Joshua Boyle was previously married to the sister of Omar Khadr, a Canadian man who spent 10 years at Guantanamo Bay after being captured in 2002 in a firefight at an al-Qaida compound in Afghanistan, but U.S. officials discount any link between that previous family tie and his capture. One called it a mere coincidence.
Two U.S. law enforcement officials described the investigation, speaking only on condition of anonymity because the probe was still underway.
The videos, each under two minutes long and featuring the couple seated in spare settings before cloth-draped backgrounds, contain no apparent clues that might help investigators identify captors or locale. The video files do contain time stamps from different dates last year but officials said those notations could be manipulated easily.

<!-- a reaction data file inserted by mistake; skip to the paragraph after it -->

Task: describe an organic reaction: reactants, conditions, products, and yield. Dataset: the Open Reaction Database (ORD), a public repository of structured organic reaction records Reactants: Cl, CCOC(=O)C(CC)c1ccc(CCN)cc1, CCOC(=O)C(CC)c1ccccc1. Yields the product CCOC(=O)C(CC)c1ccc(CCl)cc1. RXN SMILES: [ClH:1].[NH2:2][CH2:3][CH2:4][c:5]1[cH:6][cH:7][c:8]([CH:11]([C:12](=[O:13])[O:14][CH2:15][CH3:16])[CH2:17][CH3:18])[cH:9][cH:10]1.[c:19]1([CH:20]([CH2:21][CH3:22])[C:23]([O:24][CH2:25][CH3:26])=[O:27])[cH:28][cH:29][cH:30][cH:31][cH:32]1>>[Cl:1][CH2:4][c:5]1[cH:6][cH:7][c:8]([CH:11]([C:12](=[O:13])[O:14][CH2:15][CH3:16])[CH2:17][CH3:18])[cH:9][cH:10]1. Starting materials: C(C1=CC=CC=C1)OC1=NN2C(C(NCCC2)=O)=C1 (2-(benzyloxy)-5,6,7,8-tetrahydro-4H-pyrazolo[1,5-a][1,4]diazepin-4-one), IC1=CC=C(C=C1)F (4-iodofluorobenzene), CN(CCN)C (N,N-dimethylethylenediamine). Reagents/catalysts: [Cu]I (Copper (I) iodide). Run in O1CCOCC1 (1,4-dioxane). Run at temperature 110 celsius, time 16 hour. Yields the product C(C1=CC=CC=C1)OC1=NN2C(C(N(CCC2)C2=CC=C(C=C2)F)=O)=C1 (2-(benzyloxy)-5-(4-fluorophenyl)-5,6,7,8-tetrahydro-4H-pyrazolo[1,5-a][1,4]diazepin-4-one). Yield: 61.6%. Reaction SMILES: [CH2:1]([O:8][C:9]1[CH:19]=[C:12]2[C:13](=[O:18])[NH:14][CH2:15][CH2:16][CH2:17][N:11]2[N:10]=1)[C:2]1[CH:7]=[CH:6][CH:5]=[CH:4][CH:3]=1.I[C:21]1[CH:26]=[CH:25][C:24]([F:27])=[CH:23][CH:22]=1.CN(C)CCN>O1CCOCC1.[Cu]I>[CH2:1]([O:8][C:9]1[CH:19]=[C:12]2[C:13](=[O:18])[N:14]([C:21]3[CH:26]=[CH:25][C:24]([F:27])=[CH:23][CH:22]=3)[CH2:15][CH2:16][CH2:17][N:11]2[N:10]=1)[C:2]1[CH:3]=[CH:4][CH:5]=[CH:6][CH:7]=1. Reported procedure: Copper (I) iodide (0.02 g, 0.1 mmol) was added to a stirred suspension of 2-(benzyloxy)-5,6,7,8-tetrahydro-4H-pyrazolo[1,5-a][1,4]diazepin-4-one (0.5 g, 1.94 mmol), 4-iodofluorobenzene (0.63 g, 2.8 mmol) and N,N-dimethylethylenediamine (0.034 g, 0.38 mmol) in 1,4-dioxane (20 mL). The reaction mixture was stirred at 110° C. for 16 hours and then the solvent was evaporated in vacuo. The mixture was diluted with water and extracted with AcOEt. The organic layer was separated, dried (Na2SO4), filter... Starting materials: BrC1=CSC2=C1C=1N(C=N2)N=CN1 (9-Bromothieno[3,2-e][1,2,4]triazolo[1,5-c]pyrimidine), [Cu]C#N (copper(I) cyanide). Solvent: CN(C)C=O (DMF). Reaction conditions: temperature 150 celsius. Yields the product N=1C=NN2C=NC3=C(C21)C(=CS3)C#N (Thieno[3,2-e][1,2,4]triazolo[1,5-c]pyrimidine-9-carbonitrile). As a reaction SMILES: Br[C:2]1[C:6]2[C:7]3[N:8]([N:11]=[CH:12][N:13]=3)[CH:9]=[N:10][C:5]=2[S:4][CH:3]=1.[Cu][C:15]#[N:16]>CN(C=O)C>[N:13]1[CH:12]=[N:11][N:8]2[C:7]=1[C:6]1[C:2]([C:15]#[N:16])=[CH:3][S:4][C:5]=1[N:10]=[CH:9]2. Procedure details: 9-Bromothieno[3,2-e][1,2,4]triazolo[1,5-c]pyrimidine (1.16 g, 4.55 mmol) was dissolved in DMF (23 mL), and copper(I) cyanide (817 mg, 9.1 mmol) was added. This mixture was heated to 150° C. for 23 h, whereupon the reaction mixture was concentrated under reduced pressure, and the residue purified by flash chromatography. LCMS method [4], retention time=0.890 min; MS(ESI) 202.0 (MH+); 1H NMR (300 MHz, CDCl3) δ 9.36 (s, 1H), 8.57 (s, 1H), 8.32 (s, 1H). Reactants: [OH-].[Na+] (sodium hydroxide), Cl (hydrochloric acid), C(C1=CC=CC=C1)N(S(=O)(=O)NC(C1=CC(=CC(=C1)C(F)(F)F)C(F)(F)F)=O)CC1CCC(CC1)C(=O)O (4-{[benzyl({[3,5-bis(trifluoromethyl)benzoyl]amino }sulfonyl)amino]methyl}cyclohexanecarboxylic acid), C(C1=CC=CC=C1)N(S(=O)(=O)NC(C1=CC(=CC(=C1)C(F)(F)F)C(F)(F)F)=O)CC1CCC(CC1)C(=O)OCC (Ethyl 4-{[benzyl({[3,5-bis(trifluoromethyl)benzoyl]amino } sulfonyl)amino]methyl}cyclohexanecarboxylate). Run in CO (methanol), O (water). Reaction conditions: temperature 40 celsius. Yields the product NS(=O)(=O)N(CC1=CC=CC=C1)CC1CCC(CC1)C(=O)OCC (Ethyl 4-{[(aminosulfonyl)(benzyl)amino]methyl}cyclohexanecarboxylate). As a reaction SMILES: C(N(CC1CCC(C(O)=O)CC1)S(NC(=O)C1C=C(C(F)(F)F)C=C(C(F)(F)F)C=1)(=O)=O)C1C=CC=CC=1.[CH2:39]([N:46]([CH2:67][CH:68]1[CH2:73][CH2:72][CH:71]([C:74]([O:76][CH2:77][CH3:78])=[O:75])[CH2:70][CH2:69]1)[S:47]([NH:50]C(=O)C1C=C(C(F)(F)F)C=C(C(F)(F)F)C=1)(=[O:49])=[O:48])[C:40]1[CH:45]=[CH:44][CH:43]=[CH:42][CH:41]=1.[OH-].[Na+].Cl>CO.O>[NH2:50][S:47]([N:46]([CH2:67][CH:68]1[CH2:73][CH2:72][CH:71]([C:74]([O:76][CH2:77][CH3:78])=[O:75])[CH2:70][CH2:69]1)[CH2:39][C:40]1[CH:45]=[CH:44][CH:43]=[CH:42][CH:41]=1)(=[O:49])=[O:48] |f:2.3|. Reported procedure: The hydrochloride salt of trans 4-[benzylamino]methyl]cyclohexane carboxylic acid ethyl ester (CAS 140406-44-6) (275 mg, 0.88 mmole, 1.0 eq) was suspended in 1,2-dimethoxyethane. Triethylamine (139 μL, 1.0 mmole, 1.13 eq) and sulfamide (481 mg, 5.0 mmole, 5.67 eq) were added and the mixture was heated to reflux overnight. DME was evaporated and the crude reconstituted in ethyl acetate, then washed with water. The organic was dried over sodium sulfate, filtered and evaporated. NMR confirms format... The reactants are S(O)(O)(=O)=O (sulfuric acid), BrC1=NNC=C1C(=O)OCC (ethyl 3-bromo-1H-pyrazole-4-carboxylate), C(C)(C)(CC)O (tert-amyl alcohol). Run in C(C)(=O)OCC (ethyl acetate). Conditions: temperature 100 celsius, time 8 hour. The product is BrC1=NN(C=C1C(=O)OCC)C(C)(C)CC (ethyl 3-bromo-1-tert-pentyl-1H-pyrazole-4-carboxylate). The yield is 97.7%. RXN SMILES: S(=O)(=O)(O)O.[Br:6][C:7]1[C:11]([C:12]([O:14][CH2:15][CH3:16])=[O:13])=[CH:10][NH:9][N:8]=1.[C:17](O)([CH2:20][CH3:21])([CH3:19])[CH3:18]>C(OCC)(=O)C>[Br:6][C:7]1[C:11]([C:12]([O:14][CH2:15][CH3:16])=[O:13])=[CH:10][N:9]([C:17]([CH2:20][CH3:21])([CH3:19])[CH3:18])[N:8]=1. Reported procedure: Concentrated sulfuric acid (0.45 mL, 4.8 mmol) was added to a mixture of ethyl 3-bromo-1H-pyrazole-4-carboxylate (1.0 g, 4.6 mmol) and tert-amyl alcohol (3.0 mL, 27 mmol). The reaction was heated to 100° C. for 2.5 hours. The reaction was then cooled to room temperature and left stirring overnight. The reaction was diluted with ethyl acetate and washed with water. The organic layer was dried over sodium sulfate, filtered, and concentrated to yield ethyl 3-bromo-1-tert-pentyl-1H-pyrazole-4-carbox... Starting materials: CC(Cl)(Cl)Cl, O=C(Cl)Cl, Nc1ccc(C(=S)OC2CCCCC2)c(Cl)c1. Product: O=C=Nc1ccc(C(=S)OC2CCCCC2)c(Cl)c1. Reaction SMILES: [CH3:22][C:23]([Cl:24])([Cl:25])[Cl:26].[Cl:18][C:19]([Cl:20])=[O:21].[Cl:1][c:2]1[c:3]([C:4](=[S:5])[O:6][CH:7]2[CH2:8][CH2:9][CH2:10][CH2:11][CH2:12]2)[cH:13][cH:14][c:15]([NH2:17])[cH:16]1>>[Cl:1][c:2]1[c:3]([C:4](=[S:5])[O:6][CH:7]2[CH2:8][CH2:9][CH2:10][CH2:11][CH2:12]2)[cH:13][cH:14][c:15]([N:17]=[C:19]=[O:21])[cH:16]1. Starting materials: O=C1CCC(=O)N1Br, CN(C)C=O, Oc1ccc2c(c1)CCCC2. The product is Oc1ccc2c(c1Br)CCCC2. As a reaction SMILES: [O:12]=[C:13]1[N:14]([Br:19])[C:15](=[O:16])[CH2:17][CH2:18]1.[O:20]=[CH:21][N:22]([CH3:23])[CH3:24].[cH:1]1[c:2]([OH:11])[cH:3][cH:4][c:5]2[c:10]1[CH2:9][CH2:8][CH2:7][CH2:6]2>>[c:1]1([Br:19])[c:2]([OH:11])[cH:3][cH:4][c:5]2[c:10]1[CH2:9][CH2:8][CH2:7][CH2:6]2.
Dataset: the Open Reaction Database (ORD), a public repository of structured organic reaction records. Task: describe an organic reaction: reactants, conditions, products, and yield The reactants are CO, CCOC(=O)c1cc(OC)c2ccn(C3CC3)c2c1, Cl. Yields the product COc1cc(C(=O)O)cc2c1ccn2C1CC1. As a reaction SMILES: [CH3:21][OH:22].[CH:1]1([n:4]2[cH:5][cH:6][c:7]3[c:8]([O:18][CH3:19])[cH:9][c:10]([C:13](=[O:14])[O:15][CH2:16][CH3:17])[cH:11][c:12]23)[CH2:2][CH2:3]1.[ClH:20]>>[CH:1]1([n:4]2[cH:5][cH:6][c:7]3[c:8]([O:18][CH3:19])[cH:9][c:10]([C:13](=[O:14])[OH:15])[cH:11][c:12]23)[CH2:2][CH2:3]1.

The officials also cautioned that while the videos established that the couple was captured, they did not qualify as proof of life since there was no mention of current events that could help establish the time of recordings.
Even as they hold out hope, the families fret for their children's safety and for a grandchild born into captivity in a foreign country. They don't know the child's name or even gender.
"We love them," said Coleman's mother, Lyn, "and they're needed here. And we need to get them back home."
Follow Eric Tucker on Twitter at http://www.twitter.com/etuckerAP